Old stuff can find new uses

Posted
Sunday February 27, 2011

Recycling is mandatory at many Berkshire landfills, but questions of what to do with some items can draw puzzled reactions.

For example, the other day at our house, we were unsure what to do about some dietary supplements we were no longer taking. They were not outdated, but should we toss them? Or was there a better option?

I knew our local landfill had medication collection days --but certainly not in mid- February. Take them back to the druggist? Maybe.

Then I noticed in a 2009 issue of Big Y Supermarket's "Going Green" magazine (It's surprising what I can dredge from my Eagle desk) that some unused medications -- antivirals, antifungals and TB drugs in particular -- will be accepted by the Starfish Project, which sends them to clinics in Nigeria. Visit www.thebody .com

They will send you a prepaid shipping label to forward the drugs you have.

You needn't toss old, barely wearable sneakers away either. (I have a pair of those in my gym locker). Nike accepts all brands of worn-out sneaks to convert them into sports courts around the world. Visit www.letmeplay.com/reuse ashoe for information.

Wine corks accumulate in our kitchen drawers. We always think we'll use them again. We never do.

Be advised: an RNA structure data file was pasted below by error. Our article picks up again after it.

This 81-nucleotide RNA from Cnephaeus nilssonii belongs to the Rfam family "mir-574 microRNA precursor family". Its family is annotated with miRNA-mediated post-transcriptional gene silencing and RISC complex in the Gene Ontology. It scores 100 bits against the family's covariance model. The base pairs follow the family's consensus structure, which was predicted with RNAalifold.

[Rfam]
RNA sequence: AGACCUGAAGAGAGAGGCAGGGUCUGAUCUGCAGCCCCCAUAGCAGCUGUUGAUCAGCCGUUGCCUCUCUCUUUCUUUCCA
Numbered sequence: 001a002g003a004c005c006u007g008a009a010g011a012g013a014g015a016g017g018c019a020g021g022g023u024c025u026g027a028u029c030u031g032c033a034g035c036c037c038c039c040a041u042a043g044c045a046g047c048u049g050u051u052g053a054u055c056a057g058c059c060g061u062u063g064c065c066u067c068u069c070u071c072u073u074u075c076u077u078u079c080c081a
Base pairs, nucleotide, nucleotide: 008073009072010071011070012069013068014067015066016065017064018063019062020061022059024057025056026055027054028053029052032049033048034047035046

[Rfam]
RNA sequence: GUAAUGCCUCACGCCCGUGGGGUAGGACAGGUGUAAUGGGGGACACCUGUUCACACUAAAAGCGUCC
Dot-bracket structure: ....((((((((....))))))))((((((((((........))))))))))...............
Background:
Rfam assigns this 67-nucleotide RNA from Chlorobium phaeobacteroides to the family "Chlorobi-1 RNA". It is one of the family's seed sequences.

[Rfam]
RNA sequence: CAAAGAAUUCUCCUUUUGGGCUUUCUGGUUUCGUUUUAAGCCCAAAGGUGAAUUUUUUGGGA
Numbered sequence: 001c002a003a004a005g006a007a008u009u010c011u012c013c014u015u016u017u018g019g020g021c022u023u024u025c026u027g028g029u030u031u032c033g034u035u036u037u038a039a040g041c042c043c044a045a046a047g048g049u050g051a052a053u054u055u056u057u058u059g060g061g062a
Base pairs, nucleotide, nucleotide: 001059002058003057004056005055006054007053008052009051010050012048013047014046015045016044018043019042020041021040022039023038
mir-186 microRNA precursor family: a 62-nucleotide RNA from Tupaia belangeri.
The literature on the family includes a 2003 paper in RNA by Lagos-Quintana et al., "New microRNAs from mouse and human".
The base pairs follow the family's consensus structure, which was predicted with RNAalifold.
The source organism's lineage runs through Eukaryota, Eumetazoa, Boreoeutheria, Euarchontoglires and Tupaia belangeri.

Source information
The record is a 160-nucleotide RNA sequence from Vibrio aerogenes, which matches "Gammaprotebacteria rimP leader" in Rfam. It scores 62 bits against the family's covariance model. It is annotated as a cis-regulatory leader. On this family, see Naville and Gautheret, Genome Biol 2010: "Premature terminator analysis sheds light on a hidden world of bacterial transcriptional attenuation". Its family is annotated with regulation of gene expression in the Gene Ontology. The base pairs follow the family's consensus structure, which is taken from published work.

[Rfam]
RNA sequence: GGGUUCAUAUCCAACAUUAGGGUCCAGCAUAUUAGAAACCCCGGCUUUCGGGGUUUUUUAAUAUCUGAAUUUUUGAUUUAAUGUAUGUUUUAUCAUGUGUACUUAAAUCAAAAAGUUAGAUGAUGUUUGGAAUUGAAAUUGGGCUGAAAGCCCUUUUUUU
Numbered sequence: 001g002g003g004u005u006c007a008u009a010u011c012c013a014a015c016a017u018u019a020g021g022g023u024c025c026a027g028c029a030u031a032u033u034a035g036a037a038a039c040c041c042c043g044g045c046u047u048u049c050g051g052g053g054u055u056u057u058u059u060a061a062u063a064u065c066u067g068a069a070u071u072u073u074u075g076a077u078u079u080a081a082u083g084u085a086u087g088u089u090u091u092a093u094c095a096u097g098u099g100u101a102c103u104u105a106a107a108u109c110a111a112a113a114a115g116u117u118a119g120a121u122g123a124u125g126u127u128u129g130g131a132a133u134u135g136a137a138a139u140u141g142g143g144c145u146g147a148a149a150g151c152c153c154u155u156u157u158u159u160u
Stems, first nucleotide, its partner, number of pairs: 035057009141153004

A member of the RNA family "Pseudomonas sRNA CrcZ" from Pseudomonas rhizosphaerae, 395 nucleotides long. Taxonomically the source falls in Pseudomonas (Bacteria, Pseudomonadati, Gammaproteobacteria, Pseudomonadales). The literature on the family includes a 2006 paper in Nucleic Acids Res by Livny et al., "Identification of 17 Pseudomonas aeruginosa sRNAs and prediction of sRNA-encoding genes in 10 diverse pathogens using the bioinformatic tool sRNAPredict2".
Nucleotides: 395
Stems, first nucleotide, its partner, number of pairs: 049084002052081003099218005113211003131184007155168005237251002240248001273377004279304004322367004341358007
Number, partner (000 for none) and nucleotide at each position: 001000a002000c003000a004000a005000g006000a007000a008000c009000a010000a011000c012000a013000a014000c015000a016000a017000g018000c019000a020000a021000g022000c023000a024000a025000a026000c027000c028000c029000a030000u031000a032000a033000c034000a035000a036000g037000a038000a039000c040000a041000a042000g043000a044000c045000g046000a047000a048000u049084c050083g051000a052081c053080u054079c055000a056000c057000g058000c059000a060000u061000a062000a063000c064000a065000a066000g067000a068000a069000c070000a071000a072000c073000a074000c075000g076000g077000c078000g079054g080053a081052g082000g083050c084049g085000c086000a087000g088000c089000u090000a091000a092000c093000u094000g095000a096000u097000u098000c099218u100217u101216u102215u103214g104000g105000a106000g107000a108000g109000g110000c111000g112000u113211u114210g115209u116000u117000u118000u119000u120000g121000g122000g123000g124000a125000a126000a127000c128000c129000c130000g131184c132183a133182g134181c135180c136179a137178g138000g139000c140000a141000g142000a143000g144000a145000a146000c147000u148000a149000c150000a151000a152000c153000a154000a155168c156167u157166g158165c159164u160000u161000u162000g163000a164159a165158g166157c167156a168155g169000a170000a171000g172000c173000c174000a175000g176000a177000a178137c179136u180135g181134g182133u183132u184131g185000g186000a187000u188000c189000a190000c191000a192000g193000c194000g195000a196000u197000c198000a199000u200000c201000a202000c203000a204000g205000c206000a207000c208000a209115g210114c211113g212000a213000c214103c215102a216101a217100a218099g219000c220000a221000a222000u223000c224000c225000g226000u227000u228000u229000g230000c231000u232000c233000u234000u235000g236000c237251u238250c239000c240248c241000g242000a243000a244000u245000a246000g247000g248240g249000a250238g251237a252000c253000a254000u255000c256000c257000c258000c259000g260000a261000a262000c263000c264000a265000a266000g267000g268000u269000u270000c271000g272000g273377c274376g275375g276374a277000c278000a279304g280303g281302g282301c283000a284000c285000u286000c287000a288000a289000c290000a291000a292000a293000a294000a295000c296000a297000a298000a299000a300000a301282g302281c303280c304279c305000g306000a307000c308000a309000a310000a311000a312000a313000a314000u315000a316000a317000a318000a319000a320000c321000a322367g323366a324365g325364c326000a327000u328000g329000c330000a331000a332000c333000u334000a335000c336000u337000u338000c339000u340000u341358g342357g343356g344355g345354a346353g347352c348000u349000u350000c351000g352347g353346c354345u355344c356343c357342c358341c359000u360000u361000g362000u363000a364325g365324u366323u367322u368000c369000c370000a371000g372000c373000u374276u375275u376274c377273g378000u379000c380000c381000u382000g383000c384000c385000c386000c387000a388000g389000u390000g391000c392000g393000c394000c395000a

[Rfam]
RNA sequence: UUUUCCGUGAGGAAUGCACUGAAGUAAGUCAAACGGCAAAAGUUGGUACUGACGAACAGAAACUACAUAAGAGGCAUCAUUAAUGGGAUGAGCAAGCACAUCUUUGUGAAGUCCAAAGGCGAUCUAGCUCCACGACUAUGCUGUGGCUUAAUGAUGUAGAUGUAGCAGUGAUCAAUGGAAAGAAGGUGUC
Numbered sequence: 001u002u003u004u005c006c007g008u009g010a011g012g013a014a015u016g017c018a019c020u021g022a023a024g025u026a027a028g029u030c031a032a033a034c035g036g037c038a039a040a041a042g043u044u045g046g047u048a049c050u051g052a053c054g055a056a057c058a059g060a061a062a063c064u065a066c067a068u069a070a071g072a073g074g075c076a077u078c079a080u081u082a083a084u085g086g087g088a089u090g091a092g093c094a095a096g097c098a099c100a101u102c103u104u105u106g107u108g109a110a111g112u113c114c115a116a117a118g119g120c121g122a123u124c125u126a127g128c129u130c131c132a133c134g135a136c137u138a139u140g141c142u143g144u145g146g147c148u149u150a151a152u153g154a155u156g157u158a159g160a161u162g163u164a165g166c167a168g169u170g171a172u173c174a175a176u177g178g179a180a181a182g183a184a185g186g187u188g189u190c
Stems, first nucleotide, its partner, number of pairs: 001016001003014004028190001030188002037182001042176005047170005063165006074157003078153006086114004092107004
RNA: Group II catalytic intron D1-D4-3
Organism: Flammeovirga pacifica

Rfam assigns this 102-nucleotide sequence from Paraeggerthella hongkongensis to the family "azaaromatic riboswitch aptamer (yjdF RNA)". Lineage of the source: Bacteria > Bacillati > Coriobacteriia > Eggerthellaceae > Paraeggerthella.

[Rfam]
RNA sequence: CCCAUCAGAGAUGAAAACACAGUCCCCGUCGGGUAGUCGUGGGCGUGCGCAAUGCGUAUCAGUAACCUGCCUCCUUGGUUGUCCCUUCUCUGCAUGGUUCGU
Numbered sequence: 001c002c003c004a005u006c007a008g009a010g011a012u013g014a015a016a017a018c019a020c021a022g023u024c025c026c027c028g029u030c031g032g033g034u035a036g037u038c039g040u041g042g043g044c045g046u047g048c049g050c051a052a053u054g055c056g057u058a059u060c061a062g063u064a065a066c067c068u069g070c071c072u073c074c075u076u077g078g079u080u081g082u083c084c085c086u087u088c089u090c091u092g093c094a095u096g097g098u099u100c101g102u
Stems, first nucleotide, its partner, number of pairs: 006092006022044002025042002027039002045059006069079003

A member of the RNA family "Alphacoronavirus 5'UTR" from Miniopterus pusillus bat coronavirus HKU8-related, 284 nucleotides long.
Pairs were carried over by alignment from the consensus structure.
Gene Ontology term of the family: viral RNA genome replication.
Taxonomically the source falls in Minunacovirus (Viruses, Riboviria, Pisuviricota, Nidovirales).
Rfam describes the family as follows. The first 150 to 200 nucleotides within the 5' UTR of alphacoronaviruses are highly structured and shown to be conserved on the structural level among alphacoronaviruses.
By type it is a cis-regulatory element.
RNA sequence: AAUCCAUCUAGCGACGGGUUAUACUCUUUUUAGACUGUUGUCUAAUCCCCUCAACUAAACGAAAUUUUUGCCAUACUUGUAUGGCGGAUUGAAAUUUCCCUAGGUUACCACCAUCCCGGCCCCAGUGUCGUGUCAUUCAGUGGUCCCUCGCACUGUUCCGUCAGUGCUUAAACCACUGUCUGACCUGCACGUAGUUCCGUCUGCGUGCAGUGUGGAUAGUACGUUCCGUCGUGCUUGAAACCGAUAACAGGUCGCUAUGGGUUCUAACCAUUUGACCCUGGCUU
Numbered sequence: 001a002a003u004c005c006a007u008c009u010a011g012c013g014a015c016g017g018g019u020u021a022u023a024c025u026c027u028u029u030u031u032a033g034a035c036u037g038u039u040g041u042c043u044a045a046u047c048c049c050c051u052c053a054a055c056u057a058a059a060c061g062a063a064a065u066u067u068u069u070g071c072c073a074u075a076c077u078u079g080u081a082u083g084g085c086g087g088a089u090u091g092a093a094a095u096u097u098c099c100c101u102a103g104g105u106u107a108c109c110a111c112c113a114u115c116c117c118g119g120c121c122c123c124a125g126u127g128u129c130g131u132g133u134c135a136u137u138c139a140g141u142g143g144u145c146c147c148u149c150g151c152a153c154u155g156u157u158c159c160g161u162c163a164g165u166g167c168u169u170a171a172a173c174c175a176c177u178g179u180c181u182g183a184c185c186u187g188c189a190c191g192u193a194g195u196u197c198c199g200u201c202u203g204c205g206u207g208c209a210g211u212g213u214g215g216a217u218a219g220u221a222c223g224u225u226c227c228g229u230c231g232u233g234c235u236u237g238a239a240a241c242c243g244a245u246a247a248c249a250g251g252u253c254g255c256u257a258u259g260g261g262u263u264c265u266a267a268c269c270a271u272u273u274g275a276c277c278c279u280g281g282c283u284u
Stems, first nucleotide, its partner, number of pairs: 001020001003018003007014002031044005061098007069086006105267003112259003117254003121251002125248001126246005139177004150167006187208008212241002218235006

Yemm & Hart LTD at 425 North Chamber Drive in Frederickstown, MO 06365 accepts natural corks for composting or to be converted into wall or floor tiles.

Mark the package "Wine Cork Recycling."

Broken crayons can be given new lives rather than end their days in the garbage. The National Crayon Recycle Program melts them down and remolds them into new ones. (Check out www.crazy crayons.com for information.)

Carpeting, which I often see dumped at the landfill, can be recycled. Visit Carpet America Recovery Effort's website www.carpetrecover .org and click on "What can I do with my old carpet?" to see if a facility nearby will take it.

Finally, that old backpack your teen has outgrown can find a second life furthering scientific research as a donation to the American Birding Association, whose scientists use them in the field. Visit www.americanbirding.org.


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